This Day In History: A British Soldier Spared the Life Of Adolf Hitler (1918)
This Day In History: A British Soldier Spared the Life Of Adolf Hitler (1918)

This Day In History: A British Soldier Spared the Life Of Adolf Hitler (1918)

Ed - September 28, 2016

On September the 28th, 1918, there occurred a remarkable incident. This incident could have changed the history of Europe and the world. However, the details of what actually happened are still not fully established. On this date in history, a British soldier by the name of Henry Tandey could have killed Adolf Hitler!

The soldier was serving near the village of Marcoing in northern France when he encountered a wounded German soldier. The German was defenseless and the British infantryman could easily have killed him. However, Tandy decided not to shoot the enemy combatant and left him where he lay. Tandy had probably spared the life of a 29-year-old Austrian citizen who was serving in the German army, by the name of Adolf Hitler.

This Day In History: A British Soldier Spared the Life Of Adolf Hitler (1918)
British soldiers in 1916

Tandey was born in rural England and had served on the western front since the start of the war. He had served at the battle of the Somme and at the First Battle of Ypres. He was seriously injured in 1916 but he returned to the front, only to be wounded again. In 1918 he was serving with the 5th Duke of Wellington Regiment. During the fighting in 1918, he was awarded the Victoria Cross, the highest British award for bravery. He was awarded this prestigious medal because of his role in the same battle in which he could have killed Hitler.

Years later, Tandey, told a reporter that he came upon a German soldier and he said that he aimed and was about to shot but did not. The German believed to be Hitler, nodded his thanks. The British soldier told the reporter that he could not shoot a wounded man, even though he was an enemy combatant.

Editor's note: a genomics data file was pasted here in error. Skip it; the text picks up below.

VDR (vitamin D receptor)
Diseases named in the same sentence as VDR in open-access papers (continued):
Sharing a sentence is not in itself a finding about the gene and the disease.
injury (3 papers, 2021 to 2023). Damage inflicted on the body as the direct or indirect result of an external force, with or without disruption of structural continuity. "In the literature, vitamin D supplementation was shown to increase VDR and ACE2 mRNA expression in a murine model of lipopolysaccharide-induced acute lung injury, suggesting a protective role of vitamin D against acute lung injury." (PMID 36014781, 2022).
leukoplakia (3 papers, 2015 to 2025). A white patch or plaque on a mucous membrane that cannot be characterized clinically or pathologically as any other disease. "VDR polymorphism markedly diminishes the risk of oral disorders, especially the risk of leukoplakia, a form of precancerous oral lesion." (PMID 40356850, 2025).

There is no independent verification of the story. However, in 1938 Neville Chamberlin was in Berlin negotiating with Hitler and the German dictator pointed to a picture of a British soldier who he claimed could have shot him but did not. It was later established that the soldier in the picture was Tandey. However, it has been impossible to prove where was Hitler on the day that Tandy claimed that he could have killed the German.

No one can really be sure if the Tandey and Hitler encounter actually took place, or if both men were referring to different incidents. However, the German leader, one of the most-evil men in history kept a reproduction of a painting which was based on reputedly on Tandey. This was the picture he had shown to Neville Chamberlin.

Hitler like Tandey, had served throughout the war. He proved to be a brave and daring soldier and was for many years a messenger, one of the most dangerous jobs on the front. He too like Tandey received the highest military award of his country. Hitler was deeply influenced by his experiences in WW I and he claimed they led to him developing the ideology of National Socialism.